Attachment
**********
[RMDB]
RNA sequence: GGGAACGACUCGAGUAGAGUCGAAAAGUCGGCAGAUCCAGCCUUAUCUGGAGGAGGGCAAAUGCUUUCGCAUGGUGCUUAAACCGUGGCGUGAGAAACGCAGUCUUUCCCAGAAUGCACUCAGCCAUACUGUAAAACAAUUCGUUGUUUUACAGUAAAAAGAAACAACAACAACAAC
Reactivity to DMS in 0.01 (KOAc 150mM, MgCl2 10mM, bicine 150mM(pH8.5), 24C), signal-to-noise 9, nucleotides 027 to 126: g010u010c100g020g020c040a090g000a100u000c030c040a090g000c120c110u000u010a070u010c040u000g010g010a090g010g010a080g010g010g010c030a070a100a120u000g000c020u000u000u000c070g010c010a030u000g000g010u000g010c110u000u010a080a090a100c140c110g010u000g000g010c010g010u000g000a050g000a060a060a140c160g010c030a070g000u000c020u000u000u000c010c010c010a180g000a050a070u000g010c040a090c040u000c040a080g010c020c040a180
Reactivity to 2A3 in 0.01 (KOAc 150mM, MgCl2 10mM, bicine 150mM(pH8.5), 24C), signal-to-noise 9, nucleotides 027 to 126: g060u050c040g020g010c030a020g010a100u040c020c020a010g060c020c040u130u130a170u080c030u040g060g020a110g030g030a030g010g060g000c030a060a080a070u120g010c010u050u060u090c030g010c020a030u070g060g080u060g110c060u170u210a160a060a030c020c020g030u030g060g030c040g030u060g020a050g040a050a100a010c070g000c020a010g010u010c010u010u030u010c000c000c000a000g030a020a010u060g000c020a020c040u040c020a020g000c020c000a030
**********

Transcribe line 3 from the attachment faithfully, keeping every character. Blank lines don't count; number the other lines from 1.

Reactivity to DMS in 0.01 (KOAc 150mM, MgCl2 10mM, bicine 150mM(pH8.5), 24C), signal-to-noise 9, nucleotides 027 to 126: g010u010c100g020g020c040a090g000a100u000c030c040a090g000c120c110u000u010a070u010c040u000g010g010a090g010g010a080g010g010g010c030a070a100a120u000g000c020u000u000u000c070g010c010a030u000g000g010u000g010c110u000u010a080a090a100c140c110g010u000g000g010c010g010u000g000a050g000a060a060a140c160g010c030a070g000u000c020u000u000u000c010c010c010a180g000a050a070u000g010c040a090c040u000c040a080g010c020c040a180